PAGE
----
“In April 1999,” he wrote, “the Universidad Nacional Autónoma de México (UNAM) students began to strike to show their disagreement with the administration’s decision to instate an enrollment fee even though the University had always been free….What started as a symbol of dissidence (it turned out to be the biggest movement since the 1968 student strikes) finished as an existential crisis for many involved. Before long, social disparities began to surface within the student movement, causing distance between people who were involved. A lot people found themselves not only without a university, but without a purpose in life, no beliefs, nowhere to belong.
“’Güeros,’” he continued, “is actually two movies in one. On one hand, it is a portrait of this particular stage in Mexico’s history. On the other…it is an exploration of Mexican youth who are not able to feel at ease in their own country.”
This double purpose is a fascinating concept on the thematic level, and it has a corollary on the formal level that gives the film’s specifically Mexican social and historical concerns a universal cinematic reach. For, just as the story implicitly looks from the student activism of the moment (particularly related to the disappearance of 43 students in Guerrero state last year) back toward the ‘60s brand via 1999 (when issues of identity politics began to intrude), so do the film’s filmic references harken back toward such films as Godard’s “Breathless” and other ‘60s classics, but through the prism of more recent works such as “Stranger Than Paradise,” “Slacker” and others.
That scheme of references may sound a bit dense on paper, but it helps explain why the film’s New Wave evocations come across not as static or precious idolatry (as purely aesthetic tributes tend to make them) but as part of an active, challenging dialectic that involves both politics and movies. In a sense, “Güeros” asks the viewer what the ‘60s were worth, in terms of its innovative popular art and its political radicalism—which of course were completely intertwined. Yet it doesn’t assume there are any clear-cut or easy answers. If the film comes at us with a heady appreciation for both the movies and revolutionary impulses of 1968, it does so with a witty circumspection that admits that their value has been continually amended and complicated by more recent developments.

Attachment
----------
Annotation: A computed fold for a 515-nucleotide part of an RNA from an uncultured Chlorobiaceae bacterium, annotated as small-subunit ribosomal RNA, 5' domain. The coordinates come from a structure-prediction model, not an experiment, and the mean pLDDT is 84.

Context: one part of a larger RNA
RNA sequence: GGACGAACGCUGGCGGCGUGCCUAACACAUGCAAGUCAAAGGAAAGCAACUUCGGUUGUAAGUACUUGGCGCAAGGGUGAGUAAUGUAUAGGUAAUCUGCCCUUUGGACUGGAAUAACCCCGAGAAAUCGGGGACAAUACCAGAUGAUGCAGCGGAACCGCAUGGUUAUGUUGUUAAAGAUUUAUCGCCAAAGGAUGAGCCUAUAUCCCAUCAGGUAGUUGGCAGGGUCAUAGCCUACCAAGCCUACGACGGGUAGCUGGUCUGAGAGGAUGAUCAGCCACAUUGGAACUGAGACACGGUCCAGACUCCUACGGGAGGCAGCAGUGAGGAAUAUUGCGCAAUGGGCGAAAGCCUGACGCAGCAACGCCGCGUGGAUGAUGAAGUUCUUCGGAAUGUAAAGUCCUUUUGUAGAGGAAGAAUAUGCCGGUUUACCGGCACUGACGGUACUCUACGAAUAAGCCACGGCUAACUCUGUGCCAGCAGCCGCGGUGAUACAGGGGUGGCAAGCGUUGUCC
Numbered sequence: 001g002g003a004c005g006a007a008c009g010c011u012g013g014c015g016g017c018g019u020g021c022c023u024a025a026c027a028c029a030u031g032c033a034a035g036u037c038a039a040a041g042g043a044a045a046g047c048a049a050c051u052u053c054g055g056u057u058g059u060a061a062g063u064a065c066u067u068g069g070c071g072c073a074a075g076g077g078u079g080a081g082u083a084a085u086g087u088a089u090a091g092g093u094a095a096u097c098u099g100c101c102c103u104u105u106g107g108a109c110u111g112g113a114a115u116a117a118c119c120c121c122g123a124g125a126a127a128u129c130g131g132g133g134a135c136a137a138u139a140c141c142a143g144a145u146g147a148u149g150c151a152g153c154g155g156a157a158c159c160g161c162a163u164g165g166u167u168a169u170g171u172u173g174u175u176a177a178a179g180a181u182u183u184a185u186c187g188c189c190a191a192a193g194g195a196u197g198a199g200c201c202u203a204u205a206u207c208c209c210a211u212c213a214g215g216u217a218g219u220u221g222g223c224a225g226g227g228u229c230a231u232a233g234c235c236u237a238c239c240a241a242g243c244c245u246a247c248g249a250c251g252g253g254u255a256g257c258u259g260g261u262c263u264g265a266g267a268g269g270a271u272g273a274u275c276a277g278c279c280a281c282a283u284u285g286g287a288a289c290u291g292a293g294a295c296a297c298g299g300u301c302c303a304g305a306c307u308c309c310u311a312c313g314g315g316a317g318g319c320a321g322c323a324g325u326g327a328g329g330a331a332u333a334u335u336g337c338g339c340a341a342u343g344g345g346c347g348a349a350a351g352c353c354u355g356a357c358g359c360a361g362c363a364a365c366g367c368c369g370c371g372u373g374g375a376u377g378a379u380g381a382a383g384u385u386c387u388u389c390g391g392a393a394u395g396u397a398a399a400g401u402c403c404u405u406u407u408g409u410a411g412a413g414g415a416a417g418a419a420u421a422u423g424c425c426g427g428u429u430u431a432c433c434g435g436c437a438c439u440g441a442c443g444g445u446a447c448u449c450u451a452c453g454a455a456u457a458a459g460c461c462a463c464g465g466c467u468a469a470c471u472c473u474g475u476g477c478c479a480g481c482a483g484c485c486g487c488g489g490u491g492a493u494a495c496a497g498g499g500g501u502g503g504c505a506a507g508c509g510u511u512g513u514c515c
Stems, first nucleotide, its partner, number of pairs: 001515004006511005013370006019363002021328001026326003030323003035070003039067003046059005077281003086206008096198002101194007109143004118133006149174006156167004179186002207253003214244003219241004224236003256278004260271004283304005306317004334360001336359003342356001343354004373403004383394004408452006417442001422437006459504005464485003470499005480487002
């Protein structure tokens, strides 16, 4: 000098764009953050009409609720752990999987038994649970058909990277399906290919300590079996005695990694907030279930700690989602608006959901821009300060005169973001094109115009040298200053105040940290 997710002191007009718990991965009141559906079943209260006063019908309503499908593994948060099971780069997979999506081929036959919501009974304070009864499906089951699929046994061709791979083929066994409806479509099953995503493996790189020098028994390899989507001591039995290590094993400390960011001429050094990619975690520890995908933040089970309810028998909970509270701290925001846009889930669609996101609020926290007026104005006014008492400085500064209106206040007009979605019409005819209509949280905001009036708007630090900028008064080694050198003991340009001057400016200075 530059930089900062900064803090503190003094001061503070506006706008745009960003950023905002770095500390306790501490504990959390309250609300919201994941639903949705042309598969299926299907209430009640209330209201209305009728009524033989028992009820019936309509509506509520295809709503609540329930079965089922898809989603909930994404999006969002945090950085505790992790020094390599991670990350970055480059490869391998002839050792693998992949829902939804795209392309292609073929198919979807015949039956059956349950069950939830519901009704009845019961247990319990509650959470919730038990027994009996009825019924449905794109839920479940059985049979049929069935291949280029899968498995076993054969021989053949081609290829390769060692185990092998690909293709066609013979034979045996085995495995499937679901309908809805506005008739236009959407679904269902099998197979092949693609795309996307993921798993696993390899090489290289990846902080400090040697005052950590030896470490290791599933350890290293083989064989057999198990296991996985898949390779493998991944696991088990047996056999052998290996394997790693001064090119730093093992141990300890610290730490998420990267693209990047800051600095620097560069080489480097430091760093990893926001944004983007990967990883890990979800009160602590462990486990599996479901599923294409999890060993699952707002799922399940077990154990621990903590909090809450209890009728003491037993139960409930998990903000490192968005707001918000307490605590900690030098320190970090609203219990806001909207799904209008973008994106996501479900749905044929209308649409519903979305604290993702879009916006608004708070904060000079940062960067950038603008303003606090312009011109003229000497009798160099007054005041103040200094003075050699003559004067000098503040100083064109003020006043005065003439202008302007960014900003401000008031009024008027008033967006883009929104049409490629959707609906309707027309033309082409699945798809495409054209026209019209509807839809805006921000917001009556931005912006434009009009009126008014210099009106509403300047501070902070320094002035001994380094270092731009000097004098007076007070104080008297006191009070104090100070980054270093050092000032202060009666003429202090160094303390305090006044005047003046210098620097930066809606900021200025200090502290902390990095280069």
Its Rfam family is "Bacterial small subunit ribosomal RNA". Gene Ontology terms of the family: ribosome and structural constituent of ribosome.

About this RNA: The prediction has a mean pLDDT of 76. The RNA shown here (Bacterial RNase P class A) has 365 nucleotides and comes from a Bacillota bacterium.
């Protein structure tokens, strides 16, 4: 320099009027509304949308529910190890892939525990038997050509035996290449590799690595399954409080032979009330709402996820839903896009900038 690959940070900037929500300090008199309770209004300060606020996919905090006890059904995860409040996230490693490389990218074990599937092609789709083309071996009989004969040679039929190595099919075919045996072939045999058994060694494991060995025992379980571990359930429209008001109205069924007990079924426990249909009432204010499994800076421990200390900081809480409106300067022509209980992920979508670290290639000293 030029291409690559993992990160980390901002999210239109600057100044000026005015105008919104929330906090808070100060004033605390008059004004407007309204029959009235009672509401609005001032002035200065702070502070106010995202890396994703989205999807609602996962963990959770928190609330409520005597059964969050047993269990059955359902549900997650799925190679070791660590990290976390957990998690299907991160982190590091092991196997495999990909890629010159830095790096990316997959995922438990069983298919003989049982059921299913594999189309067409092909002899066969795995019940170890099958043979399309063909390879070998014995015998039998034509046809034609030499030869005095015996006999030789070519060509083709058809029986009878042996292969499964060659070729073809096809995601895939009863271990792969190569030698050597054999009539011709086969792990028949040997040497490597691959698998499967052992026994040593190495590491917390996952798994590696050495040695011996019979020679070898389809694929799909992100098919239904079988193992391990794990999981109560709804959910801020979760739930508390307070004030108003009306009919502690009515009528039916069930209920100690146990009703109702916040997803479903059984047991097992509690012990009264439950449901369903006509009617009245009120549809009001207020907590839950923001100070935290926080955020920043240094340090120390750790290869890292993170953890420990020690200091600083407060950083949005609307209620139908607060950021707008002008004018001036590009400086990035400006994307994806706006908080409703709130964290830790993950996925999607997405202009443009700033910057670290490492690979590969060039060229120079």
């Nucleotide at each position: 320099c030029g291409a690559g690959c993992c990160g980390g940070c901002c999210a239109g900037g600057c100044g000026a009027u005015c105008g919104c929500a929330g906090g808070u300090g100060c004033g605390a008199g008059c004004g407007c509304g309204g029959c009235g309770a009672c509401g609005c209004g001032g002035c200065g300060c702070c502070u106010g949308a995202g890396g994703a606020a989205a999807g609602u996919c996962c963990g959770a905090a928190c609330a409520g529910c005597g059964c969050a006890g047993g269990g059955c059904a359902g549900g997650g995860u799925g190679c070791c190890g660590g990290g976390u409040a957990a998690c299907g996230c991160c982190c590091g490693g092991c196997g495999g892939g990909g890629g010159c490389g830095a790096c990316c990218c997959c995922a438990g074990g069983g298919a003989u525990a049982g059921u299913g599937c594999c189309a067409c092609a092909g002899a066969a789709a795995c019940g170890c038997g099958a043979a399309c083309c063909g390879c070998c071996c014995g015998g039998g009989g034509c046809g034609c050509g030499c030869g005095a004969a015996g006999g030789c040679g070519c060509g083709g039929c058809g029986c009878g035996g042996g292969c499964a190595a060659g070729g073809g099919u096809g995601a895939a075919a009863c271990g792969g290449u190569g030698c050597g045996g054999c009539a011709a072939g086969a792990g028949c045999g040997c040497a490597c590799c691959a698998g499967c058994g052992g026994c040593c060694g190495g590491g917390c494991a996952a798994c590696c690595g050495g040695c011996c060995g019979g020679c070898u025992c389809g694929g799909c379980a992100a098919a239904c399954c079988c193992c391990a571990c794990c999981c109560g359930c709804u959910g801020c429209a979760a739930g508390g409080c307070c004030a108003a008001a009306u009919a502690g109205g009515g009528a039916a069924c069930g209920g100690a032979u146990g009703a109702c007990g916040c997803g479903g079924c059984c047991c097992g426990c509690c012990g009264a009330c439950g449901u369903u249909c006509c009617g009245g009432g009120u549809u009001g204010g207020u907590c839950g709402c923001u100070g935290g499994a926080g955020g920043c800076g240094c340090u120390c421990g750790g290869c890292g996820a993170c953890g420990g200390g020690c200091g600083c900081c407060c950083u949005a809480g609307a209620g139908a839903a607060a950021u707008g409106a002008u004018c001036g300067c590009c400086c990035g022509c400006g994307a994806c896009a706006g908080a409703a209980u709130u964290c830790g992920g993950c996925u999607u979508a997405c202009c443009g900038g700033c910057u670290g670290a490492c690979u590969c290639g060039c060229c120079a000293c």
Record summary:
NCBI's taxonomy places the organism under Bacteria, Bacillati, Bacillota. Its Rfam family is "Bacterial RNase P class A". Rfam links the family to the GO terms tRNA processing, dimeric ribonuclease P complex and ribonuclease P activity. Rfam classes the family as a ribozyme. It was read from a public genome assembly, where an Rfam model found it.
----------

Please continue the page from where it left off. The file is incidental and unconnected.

And while Ruizapalacios has admitted other influences ranging from Ozu to Fellini to Monte Hellman, the New Wave does seem to be his pole star. You get that in the film’s focus on marginal, quasi-hipster characters; its self-reflexivity and cascade of cinematic and pop-culture nods; its winningly naturalistic performances, jerky, stop-start plotting and geographic peregrinations (the director has called it a road movie about Mexico City); and, most especially, in Damián Garcia’s exultant camerawork, which has a fluid, observant lyricism worthy of ace New Wave lensman Raoul Coutard.
In one sense, the film is a great lark, a dizzy road trip with some entertaining knuckleheads, both light-skinned and dark. Yet it also manages to be a movie with some serious things on its mind, for those who want to think about what it’s saying. More than perhaps any other country, Mexico has lobbed some real cinematic intelligence onto the world stage in recent years. “Güeros” continues that salutary tradition. A sly, insouciant masterpiece, it marks Alonso Ruizpalacios as a talent to watch.